For pen­sions

Mu­nic­i­pal em­ploy­ees re­ceiv­ing only half their ex­pected pay­outs

CityPress - - Business - SIZWE SAMA YENDE sizwe.yende@city­

Mu­nic­i­pal em­ploy­ees who have in­vested their pen­sions with the Mu­nic­i­pal Em­ploy­ees’ Pen­sion Fund are up in arms af­ter the fund’s man­age­ment uni­lat­er­ally halved their res­ig­na­tion ben­e­fits fol­low­ing a Fi­nan­cial Ser­vices Board (FSB) re­port in­di­cat­ing that the fund had in­curred a loss of R103.3 mil­lion.

The fund’s 13 000 mem­bers have been seek­ing in­ter­ven­tion to re­gain the funds since 2013, with­out any suc­cess. This af­ter it be­came ap­par­ent that mem­bers who re­signed and de­cided to cash in their pen­sion funds re­ceived only half the money they ex­pected.

Fund mem­bers are spread across var­i­ous mu­nic­i­pal­i­ties through­out the coun­try, but the fight has been ve­he­mently waged by City of Ekurhu­leni em­ploy­ees through the SA Mu­nic­i­pal Work­ers’ Union.

The FSB re­port, leaked to City Press, has made ad­verse find­ings against the fund. One of the find­ings – which may be the rea­son for the cuts – was that the fund in­curred a loss of R63 mil­lion on in­vest­ments in May 2012 and a fur­ther R40.3 mil­lion loss on the reval­u­a­tion of in­vest­ments in Fe­bru­ary 2013.

The FSB also found that Akani Un­claimed Ben­e­fits Fund did not pre­pare cash flow state­ment re­ports in or­der to help the fund mon­i­tor all the cash in­flows and out­flows on a monthly ba­sis to de­ter­mine net cash flows. Other find­ings were that:

The fund’s prin­ci­pal of­fi­cer had an of­fice on the premises of the ad­min­is­tra­tor, Akani Re­tire­ment Fund Ad­min­is­tra­tors;

There were in­stances where con­tri­bu­tions were not trans­mit­ted into the fund’s bank ac­count;

Un­claimed ben­e­fits that ac­crued in the fund were be­ing trans­ferred to the Akani Un­claimed Ben­e­fits Fund;

The re­duc­tion of with­drawal ben­e­fits was ap­plied ret­ro­spec­tively prior to the process’ reg­is­tra­tion date of April 1 2014; and

The fund was used as a con­duit to pay pre­mi­ums to­wards a funeral ben­e­fit that was in­sured un­der a sep­a­rate pol­icy.

The Mu­nic­i­pal Em­ploy­ees’ Pen­sion Fund’s man­age­ment com­mit­tee, which com­prises two di­rec­tors from the fund ad­min­is­tra­tor and the fund’s board of trustees, de­cided to cut the mem­bers’ with­drawal ben­e­fits by half in July 2013 with­out con­sult­ing the work­ers or giv­ing rea­sons. This, said the work­ers, made them be­lieve that their in­vest­ments were be­ing mis­man­aged.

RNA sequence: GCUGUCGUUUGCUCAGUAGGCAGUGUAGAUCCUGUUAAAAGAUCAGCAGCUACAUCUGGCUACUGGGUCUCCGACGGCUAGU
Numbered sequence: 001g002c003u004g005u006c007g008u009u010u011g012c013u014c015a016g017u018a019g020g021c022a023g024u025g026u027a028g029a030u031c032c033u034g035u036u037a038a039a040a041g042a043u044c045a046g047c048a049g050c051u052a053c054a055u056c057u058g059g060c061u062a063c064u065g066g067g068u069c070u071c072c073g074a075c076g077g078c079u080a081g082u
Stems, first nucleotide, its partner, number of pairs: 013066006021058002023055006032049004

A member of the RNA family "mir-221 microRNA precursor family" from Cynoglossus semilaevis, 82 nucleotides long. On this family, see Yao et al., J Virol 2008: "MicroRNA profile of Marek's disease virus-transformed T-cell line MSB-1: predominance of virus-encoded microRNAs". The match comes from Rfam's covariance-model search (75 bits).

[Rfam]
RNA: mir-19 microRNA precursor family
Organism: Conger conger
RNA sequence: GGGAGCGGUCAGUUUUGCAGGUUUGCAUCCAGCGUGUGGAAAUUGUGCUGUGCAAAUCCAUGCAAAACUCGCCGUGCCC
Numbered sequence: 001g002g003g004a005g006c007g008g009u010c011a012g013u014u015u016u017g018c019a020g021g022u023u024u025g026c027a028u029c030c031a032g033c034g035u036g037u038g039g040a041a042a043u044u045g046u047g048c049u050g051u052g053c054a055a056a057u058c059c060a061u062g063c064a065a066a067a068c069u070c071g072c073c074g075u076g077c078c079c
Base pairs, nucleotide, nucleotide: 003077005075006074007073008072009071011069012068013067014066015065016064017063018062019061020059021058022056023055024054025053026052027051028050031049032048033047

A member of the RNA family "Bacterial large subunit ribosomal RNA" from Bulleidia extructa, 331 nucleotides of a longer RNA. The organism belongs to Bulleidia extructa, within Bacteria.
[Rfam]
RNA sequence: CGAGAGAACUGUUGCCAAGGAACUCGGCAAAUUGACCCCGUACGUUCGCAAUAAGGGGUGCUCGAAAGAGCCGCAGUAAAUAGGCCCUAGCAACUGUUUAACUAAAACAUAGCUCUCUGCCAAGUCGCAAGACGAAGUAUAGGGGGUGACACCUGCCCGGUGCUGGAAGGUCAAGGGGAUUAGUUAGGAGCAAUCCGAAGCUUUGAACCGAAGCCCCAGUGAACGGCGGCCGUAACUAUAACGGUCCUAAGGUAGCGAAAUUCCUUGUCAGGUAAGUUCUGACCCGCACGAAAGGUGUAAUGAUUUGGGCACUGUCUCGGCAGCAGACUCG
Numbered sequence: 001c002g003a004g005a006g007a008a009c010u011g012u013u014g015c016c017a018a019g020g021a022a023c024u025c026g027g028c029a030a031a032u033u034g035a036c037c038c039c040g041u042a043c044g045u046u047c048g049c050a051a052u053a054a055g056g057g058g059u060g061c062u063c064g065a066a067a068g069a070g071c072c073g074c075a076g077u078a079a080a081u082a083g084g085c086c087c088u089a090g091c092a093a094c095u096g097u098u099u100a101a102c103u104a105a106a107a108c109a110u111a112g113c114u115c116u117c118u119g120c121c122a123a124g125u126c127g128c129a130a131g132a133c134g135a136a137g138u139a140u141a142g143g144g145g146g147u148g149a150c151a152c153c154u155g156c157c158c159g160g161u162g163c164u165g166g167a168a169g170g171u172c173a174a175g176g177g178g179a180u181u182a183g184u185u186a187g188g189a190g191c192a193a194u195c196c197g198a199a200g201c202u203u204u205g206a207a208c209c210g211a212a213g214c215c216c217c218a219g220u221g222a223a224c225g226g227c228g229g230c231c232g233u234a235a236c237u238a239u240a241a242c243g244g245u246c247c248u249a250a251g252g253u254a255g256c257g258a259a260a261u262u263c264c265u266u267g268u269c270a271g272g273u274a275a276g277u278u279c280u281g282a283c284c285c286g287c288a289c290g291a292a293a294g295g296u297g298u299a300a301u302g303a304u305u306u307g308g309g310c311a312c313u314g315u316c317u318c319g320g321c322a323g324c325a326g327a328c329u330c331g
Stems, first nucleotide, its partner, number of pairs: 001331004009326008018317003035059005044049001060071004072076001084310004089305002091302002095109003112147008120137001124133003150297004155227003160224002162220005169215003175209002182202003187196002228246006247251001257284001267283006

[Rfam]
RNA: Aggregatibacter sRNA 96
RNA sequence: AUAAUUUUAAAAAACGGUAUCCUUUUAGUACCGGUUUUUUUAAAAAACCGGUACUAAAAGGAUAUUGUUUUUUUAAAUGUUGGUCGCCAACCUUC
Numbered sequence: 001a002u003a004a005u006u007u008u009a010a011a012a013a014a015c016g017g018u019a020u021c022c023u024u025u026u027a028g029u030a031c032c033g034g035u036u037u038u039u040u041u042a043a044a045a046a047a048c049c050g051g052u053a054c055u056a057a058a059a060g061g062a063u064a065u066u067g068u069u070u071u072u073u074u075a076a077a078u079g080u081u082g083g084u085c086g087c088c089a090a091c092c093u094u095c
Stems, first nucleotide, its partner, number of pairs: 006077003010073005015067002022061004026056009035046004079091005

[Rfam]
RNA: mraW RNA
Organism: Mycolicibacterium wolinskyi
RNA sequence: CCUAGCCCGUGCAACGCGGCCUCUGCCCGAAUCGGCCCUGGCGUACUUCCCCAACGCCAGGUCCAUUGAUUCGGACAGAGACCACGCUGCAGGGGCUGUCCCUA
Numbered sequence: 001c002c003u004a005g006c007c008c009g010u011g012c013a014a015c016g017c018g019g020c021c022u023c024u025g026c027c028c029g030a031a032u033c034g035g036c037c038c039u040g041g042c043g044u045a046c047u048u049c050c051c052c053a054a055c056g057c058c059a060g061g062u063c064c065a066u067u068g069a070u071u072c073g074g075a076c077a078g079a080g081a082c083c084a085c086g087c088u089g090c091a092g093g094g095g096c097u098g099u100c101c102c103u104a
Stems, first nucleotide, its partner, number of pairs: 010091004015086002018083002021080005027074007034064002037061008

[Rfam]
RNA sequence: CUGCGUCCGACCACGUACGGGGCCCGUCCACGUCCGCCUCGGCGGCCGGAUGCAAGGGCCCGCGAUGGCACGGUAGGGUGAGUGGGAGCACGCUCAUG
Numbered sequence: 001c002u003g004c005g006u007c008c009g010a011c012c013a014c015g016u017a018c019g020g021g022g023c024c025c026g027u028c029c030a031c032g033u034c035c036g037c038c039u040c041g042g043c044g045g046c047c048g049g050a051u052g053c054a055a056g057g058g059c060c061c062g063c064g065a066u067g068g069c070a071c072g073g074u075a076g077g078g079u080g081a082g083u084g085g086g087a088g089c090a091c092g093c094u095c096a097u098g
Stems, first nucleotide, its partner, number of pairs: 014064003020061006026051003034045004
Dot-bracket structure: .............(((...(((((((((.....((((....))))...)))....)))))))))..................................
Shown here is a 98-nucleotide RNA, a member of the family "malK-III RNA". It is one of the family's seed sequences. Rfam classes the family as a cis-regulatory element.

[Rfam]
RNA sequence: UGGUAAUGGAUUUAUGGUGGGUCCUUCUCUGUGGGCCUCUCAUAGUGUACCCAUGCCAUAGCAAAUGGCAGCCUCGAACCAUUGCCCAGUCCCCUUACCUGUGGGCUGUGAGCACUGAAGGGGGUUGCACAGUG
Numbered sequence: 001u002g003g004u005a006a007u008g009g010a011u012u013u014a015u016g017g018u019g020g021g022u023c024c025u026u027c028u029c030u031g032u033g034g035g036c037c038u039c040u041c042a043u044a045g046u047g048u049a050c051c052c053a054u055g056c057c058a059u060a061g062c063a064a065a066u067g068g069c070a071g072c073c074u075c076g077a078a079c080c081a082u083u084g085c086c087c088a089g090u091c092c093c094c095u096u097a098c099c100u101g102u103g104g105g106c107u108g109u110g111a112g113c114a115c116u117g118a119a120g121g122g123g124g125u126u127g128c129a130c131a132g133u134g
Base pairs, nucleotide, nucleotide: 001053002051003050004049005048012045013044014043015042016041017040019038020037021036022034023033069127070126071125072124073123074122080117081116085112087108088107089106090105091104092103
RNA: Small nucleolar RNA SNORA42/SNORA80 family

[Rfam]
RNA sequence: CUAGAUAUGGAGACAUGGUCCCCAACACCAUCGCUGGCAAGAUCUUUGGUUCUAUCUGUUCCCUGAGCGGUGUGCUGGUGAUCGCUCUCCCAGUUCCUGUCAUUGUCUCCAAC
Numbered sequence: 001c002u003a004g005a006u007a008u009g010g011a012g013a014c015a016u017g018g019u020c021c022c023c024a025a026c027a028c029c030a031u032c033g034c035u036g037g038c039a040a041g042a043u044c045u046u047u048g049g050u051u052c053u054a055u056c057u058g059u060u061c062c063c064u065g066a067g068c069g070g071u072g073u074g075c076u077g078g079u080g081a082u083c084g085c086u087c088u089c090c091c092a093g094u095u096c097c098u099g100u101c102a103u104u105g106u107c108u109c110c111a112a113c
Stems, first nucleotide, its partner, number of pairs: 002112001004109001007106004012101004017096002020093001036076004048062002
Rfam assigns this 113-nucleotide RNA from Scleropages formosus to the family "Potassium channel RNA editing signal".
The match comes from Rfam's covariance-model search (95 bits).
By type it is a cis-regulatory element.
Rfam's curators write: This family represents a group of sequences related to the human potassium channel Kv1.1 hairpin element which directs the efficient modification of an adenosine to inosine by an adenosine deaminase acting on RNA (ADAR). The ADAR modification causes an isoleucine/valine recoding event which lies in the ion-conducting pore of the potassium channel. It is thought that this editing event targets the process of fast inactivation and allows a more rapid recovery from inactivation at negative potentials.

The FSB re­port in­di­cated that the fund had in­curred a loss of R103.3 mil­lion be­fore the de­ci­sion was taken. The de­ci­sion was ap­plied ret­ro­spec­tively from April 1 2013.

Rep­re­sen­ta­tives of the fund did not re­spond to writ­ten ques­tions sent by City Press more than two weeks ago, de­spite mak­ing prom­ises to do so dur­ing the week.

Two for­mer Ekurhu­leni em­ploy­ees – Beauty Mak­inta and Te­boho Jele – told City Press they were shocked when they dis­cov­ered their ben­e­fits had been halved when they re­signed to take jobs at other in­sti­tu­tions.

Mak­inta, a for­mer mes­sen­ger and driver, said she ex­pected to get about R80 000 when she re­signed in 2013 fol­low­ing five years in the em­ploy of Ekurhu­leni.

“They only gave me R40 000 and they re­fused to give me more when I asked,” Mak­inta said.

Jele, a for­mer se­nior man­ager for pub­lic trans­port op­er­a­tion, said that for his seven-year ser­vice at Ekurhu­leni he ex­pected to get about R400 000 when he re­signed, but was paid R190 000.

“I was aware these cuts af­fected all em­ploy­ees and we’ve been busy fight­ing this mat­ter over the past four years,” Jele said.

An em­ployee at Lim­popo’s Greater Sekhukhune Dis­trict Mu­nic­i­pal­ity, who de­clined to be named, said she was shocked to dis­cover that if she were to re­sign now, af­ter 10 years of ser­vice, her pay­out would be R215 000.

“I ex­pect to get R800 000 for hav­ing worked such a long time. When I checked my state­ment, I was shocked,” said the em­ployee.

Chair­per­son of the con­cerned mem­bers’ task team Tommy Mokoena said the em­ploy­ees first went to the Pen­sion Funds Ad­ju­di­ca­tor in 2013, but their com­plaint was dis­missed and they were re­ferred to take the mat­ter to the high court if they felt they had the grounds to do so.

Mokoena said the fund had started im­ple­ment­ing its man­age­ment com­mit­tee’s de­ci­sion with­out ap­proval from the FSB, which ap­proved these cuts in April 2014.

“The fund is not telling us any­thing. We’re rais­ing money to pay lawyers and take the mat­ter to court,” he said.

The FSB con­ducted a com­pli­ance visit to the Mu­nic­i­pal Em­ploy­ees’ Pen­sion Fund, but did not re­lease its find­ings to the fund mem­bers. This ham­pered their plans to take the mat­ter to court, they said.

FSB spokesper­son Tem­bisa Marele de­clined to com­ment about the find­ings and rec­om­men­da­tions fol­low­ing their visit to the fund.

“The FSB is con­strained by the pro­vi­sions in sec­tion 22 of the Fi­nan­cial Ser­vices Board Act (1990) from dis­clos­ing any in­for­ma­tion ob­tained dur­ing such in­ves­ti­ga­tions,” Marele said.

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